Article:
The Cubs inked outfielder David DeJesus to a two-year deal on Wednesday, marking the first player-related move in Epstein's and new general manager Jed Hoyer's reign on the North Side of Chicago.
The 31-year-old outfielder represents more of a value signing for the Cubs and Epstein, even as they've been linked to some of the biggest names on the market, including Albert Pujols and Prince Fielder.
"There always are going to be things said about the Cubs because we're a big-market club and there's always a lot of interest, and we're thrilled about that," Epstein said, according to the Chicago Tribune.
"If there's not much going on, or if the information is not readily available, there's going to be more speculation. That comes with the territory."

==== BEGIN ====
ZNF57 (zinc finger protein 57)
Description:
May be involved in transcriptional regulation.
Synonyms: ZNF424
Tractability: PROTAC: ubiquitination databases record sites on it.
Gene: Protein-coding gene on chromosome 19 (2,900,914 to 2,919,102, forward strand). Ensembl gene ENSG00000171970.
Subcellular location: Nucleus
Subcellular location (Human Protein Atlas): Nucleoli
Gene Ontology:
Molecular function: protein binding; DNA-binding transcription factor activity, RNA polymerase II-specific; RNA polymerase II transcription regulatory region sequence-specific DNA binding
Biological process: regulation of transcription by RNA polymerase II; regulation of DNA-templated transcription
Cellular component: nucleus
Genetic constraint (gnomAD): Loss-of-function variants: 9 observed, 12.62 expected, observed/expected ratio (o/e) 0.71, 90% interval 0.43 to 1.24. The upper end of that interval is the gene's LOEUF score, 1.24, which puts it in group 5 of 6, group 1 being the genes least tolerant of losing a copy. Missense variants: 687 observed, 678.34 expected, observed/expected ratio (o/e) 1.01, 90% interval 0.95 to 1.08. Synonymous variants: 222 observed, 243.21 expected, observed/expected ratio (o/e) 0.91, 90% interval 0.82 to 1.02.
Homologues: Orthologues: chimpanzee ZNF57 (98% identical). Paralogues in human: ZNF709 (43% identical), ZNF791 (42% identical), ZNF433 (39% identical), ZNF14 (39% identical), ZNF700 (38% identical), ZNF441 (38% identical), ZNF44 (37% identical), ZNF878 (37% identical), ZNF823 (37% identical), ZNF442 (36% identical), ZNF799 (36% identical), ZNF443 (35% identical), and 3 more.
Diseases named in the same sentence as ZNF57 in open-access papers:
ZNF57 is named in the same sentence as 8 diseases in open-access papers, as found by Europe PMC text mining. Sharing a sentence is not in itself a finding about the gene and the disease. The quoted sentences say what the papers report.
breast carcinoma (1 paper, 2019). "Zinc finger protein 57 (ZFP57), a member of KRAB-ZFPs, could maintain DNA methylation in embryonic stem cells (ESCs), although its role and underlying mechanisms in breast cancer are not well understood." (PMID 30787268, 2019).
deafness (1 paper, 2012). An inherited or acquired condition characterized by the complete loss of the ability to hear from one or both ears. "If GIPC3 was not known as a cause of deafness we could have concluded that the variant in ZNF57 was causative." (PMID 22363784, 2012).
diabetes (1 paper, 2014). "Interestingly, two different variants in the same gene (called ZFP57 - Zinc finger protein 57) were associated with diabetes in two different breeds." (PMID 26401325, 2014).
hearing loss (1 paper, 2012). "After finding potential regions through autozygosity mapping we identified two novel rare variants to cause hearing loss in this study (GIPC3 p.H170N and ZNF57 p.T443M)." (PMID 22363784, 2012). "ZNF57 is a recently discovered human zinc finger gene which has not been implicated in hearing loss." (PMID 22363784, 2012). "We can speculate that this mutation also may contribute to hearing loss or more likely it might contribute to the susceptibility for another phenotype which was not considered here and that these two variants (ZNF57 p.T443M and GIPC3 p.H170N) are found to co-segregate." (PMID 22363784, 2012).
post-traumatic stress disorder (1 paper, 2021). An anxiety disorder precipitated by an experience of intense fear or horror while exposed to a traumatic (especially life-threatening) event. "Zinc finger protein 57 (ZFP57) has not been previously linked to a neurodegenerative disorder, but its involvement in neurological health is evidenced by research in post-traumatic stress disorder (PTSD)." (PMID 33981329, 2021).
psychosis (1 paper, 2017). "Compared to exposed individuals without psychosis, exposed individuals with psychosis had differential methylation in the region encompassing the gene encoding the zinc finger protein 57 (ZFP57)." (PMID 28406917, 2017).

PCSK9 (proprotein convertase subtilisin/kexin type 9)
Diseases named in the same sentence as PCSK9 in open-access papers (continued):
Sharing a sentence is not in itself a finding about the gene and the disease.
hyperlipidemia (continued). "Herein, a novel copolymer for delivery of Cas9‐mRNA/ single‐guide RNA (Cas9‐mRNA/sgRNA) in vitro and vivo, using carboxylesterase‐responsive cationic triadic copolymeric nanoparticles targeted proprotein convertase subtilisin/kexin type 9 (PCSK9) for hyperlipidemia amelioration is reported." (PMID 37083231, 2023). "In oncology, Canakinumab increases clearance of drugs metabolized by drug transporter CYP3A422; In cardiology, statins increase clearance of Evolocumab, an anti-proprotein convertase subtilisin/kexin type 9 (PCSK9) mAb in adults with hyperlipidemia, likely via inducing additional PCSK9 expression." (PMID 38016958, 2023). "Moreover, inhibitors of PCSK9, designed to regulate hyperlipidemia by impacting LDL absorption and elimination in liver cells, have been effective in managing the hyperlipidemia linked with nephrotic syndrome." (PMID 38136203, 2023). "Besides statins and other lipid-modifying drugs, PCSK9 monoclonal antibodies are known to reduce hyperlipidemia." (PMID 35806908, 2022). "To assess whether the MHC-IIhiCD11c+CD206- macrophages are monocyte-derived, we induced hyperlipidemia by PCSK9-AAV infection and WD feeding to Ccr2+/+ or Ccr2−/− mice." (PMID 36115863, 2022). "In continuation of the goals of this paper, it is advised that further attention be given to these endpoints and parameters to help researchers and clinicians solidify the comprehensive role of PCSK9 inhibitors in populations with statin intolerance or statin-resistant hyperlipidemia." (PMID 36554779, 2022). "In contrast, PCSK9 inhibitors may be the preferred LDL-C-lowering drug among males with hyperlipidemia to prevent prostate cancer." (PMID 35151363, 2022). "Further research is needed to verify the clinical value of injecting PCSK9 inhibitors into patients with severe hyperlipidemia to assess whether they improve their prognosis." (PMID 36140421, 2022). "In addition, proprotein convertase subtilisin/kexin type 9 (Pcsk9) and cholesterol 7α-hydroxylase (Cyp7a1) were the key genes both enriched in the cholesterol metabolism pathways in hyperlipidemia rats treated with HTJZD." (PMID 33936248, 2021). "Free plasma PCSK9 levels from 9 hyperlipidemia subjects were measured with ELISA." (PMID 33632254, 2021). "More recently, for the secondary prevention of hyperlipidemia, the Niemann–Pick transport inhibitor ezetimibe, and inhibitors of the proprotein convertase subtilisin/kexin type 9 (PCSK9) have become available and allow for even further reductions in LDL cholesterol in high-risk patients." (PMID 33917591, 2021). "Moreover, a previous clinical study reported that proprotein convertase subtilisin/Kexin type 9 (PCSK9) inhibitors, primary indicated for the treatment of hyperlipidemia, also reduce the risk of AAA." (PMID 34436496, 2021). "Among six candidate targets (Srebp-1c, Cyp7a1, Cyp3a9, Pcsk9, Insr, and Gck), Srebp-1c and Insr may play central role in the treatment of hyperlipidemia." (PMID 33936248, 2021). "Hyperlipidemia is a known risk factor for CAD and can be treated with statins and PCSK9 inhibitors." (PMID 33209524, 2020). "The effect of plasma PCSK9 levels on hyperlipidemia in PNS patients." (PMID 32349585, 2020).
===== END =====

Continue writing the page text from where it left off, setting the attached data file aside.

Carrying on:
While the DeJesus signing may not come with the fanfare that a blockbuster free agent may bring, the signing represents the type of player that Epstein and new manager Dale Sveum are trying to bring in to help change the culture of the Cubs.
"The totality of their contributions can be equal to or more than the player who does one thing extremely well — if a guy is going to hit 25-30 home runs but really hurts you in other areas," Epstein said of players like DeJesus. "If we have a club full of well-rounded players, we're going to far exceed expectations because the solo contributions really add up."
DeJesus played 131 games last season in Oakland after playing his first eight seasons in Kansas City. The outfielder hit just .240 in 2011, but he does have a career .284 batting average to go along with a .356 on-base percentage.
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